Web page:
Cheraims，為人簡單和懶惰，每天持守 YOLO（你只會活一次）的態度，目前在香港生活，五年後打算回國跟朋友開一間名叫MAKE HELL LIKE HOME、結合酒廊與畫室的公共空間。
My name is Cheraim. I’m 23 years old and it’s been five years since I first started modelling. I’m from the suburbs of Thailand, a very ordinary town, I must say, nothing special nothing exciting.
As a kid I’ve never thought I’d become a model. People thought I was too plain, too blunt and too tom-boyish, not ‘feminine’ enough (though I’d never thought of myself like that).
Therefore, in such quietness I became a dreamer. Ever since I could remember, I was always surrounded by the smell of old books, and dust on the wooden floor. My world was in those pages and later on paper, filled with strokes and colours.
That was what made me a wanderer.
It has always been my dream to travel far enough to the places that only exist in the hearts of men. I can see vast landscapes, places that hold special meanings to yourself just like brushstrokes on the canvas.
Modelling was one of the mysterious things in my life. I had thought, as a child, I was ugly because I was so thin and tall like a dry, crooked branch.
When I was approached by some scouter back then for multiple times, my dad turned them down. One day an old acquaintance asked me to be part of the cast in a movie. Unexpectedly, I got a small role and was noticed by the producer. (It’s funny that my acquaintance remained an extra and never talked to me again. Lol.)
However, I didn’t want to be an actress at all.
Miraculously, I ran into a stylist and editor of Women’s Health Thailand on the same day and that’s how I got my first two editorial shootings in two magazines. The magazines introduced me to my current agency in Bangkok. The first casting wasn’t a good experience. I didn’t know anything – how to walk on heels, what to wear, how to act. I was (and am still) different from other girls. I wore unfashionable jeans, sweater, and clay-stained converses from my scuplture class. It was like walking straight into Mean Girls.
After that I took a break and continued studying. It wasn’t until after one and a half year that I got back in the modelling industry. The reason was that I simply needed more money for my art projects – it costs you flesh and blood to study fine art! A friend encouraged me to enroll in an agency’s search for new faces. Everything started all again, with me awkwardly trying to learn how things work. But I guess you could only go with the flow, right?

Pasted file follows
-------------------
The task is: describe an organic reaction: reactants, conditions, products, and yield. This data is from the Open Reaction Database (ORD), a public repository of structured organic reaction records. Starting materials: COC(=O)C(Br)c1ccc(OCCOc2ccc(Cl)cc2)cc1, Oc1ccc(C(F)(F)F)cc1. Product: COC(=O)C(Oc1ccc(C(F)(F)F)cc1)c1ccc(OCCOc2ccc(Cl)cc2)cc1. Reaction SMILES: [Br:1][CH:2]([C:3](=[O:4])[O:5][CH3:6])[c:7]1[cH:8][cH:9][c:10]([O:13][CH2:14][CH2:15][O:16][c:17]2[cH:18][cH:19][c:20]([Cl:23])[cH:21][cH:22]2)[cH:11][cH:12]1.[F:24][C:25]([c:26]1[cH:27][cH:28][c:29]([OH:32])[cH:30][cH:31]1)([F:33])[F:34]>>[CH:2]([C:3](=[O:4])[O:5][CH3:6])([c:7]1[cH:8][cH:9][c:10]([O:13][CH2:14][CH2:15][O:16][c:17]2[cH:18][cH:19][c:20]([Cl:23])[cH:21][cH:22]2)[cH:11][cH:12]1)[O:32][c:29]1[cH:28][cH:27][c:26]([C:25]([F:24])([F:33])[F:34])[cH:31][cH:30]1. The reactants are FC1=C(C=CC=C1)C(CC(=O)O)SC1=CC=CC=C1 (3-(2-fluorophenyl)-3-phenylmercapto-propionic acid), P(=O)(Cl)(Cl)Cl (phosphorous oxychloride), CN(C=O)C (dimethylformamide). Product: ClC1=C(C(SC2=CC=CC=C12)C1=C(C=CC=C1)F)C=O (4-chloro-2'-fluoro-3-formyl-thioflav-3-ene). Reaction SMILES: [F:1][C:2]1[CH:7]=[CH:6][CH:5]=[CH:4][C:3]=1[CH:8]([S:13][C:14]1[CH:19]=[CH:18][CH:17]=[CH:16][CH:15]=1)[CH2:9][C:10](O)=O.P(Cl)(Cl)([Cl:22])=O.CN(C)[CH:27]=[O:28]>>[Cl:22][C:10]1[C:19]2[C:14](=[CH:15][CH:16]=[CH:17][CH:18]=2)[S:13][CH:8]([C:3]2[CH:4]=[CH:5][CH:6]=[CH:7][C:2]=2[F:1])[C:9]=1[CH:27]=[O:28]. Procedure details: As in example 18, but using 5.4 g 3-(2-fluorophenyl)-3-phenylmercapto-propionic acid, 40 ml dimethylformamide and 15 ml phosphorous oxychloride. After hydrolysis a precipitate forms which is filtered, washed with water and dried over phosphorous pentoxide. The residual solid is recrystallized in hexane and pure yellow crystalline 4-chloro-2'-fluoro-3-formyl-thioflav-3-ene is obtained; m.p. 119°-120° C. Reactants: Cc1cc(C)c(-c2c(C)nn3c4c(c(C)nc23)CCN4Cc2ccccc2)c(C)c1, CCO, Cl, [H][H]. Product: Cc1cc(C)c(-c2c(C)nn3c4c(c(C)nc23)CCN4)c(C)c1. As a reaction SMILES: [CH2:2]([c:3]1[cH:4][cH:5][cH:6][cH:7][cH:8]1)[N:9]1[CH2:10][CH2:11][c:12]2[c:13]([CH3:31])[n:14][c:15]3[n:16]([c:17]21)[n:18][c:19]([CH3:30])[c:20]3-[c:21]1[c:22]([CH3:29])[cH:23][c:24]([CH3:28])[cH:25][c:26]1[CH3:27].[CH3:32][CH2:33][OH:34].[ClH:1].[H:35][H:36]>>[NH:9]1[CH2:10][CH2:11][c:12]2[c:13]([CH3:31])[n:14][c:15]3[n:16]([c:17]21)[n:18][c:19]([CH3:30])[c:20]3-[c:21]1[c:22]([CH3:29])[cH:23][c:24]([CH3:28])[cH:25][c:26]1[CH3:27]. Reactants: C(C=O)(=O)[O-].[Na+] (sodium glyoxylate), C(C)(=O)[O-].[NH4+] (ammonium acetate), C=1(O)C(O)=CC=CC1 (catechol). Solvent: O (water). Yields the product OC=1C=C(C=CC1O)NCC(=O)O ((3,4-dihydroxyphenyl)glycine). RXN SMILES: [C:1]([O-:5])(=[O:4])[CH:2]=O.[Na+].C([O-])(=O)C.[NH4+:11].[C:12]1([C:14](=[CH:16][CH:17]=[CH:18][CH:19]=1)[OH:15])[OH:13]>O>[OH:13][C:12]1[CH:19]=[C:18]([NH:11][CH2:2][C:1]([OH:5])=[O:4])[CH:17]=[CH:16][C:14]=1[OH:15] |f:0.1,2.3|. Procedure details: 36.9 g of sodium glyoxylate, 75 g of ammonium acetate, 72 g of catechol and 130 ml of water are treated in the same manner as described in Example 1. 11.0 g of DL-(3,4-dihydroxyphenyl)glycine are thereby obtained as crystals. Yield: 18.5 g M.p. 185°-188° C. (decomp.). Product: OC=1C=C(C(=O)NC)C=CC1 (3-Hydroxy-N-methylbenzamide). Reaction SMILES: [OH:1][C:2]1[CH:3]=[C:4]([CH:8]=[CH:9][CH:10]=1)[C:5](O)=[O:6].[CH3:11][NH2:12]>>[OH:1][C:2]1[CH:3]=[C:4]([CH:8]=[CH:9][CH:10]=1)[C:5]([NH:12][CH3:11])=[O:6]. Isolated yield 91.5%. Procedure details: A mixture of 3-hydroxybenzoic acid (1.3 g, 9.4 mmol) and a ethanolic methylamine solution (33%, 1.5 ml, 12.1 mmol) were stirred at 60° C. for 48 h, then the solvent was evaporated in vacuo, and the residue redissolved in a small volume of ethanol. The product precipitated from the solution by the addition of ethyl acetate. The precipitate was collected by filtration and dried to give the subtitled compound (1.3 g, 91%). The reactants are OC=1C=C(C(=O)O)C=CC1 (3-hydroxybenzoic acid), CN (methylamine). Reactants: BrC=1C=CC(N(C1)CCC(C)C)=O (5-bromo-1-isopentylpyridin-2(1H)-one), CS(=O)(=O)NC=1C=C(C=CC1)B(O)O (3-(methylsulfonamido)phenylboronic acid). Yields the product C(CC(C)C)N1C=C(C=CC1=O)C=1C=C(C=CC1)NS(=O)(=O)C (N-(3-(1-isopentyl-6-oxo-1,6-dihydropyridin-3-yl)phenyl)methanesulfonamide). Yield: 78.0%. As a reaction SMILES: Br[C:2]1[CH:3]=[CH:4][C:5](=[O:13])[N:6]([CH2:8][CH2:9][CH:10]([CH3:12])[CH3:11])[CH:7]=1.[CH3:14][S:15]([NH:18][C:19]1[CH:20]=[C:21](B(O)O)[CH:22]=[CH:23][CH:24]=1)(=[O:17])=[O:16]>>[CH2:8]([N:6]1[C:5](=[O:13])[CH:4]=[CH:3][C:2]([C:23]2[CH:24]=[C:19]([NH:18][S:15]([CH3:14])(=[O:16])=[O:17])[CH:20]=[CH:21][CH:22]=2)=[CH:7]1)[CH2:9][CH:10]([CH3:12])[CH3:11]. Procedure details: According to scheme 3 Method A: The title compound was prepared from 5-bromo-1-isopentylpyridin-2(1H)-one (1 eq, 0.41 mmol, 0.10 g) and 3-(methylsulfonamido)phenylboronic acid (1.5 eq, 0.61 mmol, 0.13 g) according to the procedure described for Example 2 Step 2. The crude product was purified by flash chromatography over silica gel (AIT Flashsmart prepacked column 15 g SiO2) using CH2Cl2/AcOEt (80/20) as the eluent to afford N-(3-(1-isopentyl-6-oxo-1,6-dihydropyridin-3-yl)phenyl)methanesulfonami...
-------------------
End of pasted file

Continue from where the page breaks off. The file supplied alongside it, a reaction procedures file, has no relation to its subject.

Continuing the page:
The best and worst thing in modelling for me is the same thing, just like two sides of a coin – the endless posibilities and the archetypical ideals. As individuals, we’re different in many ways. Modelling allows you to expose your inner being freely, but it could also mean working under mainstream values.
I think what people are looking for in models is either a latent charm or a perfect sculpture. It’s these two combined that makes modelling challenging. It’s the paradox of trying to put both qualities into one mold. It’s the struggling of staying true to yourself or pretending to be someone else.
Maintaining the middle line is important. The question is, how to walk on this fine line of paradox with imagination, creativity, belief and confidence. The more obstacles, the more excitement. Being a model is a complicated thing, at once dazzling and confused.
One of the most important things that I’ve learnt is, respect that work is work. Everyone starts at a different point. Modelling has been girls’ dreams for ages. It’s fancy, enviable, and fulfulling but that’s not all. It’s also challenging, just like other careers demanding responsibility, flexibility and patience. Since I was entrusted with this task, I shall give my best shot. The value of being a model is the trust that my co-workers put on me, their faith on my capabilities.
My greatest aspiration is to live in the mountains – a house with big windows – on the east and west side so I can see the first add last glimpse of sunlight. All I ever wanted is a life without regrets. If you don’t know what you want to do in the future then just keep moving, maybe little by little, but surely you will get to somewhere in the end.